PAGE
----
Tectonics Adelaide: Shifting Ground

Not for the last three Adelaide Festivals have we seen a serious commitment given to new orchestral music.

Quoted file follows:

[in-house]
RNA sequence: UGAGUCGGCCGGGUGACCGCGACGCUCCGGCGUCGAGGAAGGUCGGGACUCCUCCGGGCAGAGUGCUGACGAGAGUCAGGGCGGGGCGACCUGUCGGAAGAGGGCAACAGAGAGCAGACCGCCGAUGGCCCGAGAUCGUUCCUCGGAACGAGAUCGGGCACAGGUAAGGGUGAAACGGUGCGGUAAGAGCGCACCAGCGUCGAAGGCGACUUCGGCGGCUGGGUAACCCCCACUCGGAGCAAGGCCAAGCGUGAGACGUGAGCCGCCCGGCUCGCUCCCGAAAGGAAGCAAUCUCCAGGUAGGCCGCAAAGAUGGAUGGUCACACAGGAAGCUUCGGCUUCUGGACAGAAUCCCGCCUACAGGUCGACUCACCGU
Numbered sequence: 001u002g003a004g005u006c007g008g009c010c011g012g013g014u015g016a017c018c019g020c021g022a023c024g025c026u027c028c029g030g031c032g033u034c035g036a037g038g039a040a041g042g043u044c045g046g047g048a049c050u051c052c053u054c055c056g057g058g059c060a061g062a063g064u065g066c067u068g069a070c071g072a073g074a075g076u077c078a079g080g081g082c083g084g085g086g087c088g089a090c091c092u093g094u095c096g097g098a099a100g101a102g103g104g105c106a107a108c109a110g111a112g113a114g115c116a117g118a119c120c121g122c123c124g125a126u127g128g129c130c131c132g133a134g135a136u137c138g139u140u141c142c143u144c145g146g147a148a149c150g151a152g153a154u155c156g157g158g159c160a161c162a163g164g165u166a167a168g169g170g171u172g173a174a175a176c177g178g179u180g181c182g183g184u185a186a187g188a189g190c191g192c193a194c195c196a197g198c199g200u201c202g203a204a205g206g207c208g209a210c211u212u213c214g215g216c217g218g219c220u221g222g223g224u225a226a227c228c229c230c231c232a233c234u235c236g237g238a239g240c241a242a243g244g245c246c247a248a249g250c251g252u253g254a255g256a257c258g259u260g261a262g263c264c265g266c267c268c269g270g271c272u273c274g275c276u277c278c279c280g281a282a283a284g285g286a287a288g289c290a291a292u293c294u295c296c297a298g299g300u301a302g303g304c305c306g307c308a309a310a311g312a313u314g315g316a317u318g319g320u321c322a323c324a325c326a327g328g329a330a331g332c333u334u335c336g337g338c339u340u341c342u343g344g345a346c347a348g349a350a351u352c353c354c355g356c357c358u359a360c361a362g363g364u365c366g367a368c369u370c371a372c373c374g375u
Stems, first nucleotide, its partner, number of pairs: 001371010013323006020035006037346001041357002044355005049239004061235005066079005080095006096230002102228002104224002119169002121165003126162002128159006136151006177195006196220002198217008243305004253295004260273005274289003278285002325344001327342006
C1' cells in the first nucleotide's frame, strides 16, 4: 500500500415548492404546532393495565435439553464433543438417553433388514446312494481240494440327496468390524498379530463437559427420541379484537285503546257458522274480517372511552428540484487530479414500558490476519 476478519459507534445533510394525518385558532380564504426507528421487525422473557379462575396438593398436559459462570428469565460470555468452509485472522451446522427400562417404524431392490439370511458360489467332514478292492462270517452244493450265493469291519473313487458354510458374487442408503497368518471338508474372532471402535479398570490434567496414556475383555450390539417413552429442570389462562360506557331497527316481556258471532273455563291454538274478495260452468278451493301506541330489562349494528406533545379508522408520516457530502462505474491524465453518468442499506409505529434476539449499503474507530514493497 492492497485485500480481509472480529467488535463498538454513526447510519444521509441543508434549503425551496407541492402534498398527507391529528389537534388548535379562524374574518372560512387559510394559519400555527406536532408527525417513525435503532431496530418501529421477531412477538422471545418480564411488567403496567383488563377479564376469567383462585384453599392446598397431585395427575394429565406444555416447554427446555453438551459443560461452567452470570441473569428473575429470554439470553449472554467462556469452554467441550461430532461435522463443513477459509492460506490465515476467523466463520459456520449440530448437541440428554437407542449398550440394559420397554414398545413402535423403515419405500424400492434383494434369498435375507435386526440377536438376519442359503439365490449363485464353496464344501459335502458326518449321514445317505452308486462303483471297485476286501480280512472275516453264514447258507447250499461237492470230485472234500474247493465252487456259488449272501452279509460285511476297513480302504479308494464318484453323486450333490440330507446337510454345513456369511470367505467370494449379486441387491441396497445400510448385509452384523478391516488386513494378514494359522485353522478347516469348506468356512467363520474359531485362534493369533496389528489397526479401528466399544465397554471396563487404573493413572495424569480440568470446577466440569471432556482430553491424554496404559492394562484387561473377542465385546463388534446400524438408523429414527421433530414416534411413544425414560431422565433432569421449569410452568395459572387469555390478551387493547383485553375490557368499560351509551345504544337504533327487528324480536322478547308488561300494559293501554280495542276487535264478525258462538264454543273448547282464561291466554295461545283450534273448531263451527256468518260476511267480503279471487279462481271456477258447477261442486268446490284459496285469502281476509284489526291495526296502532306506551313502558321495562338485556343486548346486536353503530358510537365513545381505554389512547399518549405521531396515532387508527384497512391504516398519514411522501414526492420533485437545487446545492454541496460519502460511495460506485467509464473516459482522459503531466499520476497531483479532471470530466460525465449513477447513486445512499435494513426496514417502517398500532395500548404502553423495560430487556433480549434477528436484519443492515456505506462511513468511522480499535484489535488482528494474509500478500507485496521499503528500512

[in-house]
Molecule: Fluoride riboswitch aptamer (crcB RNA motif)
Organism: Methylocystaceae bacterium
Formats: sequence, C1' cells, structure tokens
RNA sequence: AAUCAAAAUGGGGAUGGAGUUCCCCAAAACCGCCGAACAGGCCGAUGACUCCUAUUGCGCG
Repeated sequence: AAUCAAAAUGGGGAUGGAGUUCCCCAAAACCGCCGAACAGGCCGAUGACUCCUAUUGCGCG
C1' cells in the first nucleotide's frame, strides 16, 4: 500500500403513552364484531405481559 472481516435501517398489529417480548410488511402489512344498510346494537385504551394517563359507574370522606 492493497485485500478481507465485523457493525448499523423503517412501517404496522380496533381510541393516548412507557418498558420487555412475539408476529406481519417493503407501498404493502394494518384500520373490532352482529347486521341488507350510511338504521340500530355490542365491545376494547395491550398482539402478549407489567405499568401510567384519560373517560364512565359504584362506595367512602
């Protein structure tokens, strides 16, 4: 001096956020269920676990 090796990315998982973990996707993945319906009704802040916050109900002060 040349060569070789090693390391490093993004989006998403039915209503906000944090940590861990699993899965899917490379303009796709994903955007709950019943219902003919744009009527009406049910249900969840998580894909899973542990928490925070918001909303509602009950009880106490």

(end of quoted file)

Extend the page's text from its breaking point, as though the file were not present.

Not for the last three Adelaide Festivals have we seen a serious commitment given to new orchestral music. The London Sinfonietta came out in 2010 to play two concerts of Glass, Nancarrow, Bryars and Brett Dean, and before that the Adelaide Symphony Orchestra was tasked with the job of programming new music – Absolute Ensemble in 2004 and John Adams’ Dharma at Big Sur in 2008. But since then, the festival has rather dropped the ball, favouring more mainstream and eclectic forms of contemporary music over new classical music, which because of its perceived listener challenges sadly often sits in the too-hard basket. With the promise of changing all that, along comes one of today’s originals of the conducting scene, Ilan Volkov, to help curate the 2014 Festival. This young Israeli-born conductor is an uncompromising experimentalist, liberalist and reformist all rolled into one, with an intriguing train of successes behind him centering on his Tectonics Festival, which began in Iceland’s Reykjavik in 2012. Named after the geographic point in that country where the European and North American tectonic plates meet, Tectonics has also shown in Glasgow and Tel Aviv. This year it debuts in Adelaide and New York. Volkov’s Tectonics concerts so far have seen avant-garde era works by Christian Wolff and Morton Feldman jam up against pioneering ‘process music’ by Alvin Lucier (‘I Am Sitting in a Room’, 1969) and up-to-the-minute, grungy DIY electro-acoustic improvisations. Tectonics Adelaide will be a compressed version of the original event – it runs on consecutive days in two concerts, four hours 30 minutes and seven hours 30 minutes each, at the Grainger Studio and Queen’s Theatre. But the aim is the same: to create a meeting ground for different styles of music that otherwise rarely intersects. Experimental electronic composers, improvisers and sound installation artists will combine with their orchestral, chamber and solo classical counterparts. Trust, he says, is an important thing from the audience’s perspective. “If you look at art galleries and how many people visit them, there’s a huge interest in the art world in new work. Music is a different thing. It is very immersive; you have to trust the composers and performers to be able to give your time to them.” Volkov contends this does not mean popular taste has to then arbitrate on artistic decision-making. He prefers, he says, hard-edged experimentalism and styles of more popular appeal being able to co-exist but to do so within a single creative environment. “It is good to have both, but what I’m ultimately interested in is not something that’s ‘audience friendly’. I don’t believe in that. I’m not here to serve people, because if people have the mentality that they are paying for something like they’re going to supermarket, they should go there or see a film. I have a responsibility to trust that audiences will be interested, and if I reach down, I don’t feel I’m fulfilling my responsibility as an artist. I have to get into a dialogue with that understanding, not sit down and eat something.” Tectonics Adelaide looks set to resemble no other concert experience witnessed in this city. Quite apart from the concerts’ extraordinary duration, audiences will be free to walk in and out any time they wish. Says Volkov: “These concerts are people inspired. You can come and go out whenever you please. You can go out and get a beer. People can choose what they do. But what I’ve done in my head is assemble, I believe, some really amazing performances that people will be curious to hear. “In Australia,” he says, “one of the most important things is working with local musicians. It’s the same with Iceland; the idea is not about trying to bring stars from all over the world. I’m interested in that.” There will be orchestral works by Australian composers David Ahern (who studied in Adelaide with Richard Meale, and in Europe with Karlheinz Stockhausen and Cornelius Cardew), Adelaide-born Matthew Shlomowitz and guitarist-percussionist Oren Ambarchi from Sydney. A new work by Elena Kats- Chernin and experimental violinist Jon Rose, Elastic Band, will be unveiled. These plus two orchestral scores by Xenakis, Aurora and Akrata, will be presented by the Adelaide Symphony Orchestra with Volkov directing. Adelaide’s Soundstream and Japanese pianist Aki Takahashi will contribute piano works by Xenakis Tectonics Adelaide: Adelaide Festival Program One: Grainger Studio, Sunday, March 9 (2.30pm to 7pm) Program Two: Queen’s Theatre, Monday, March 10 (2.30pm to 11pm)

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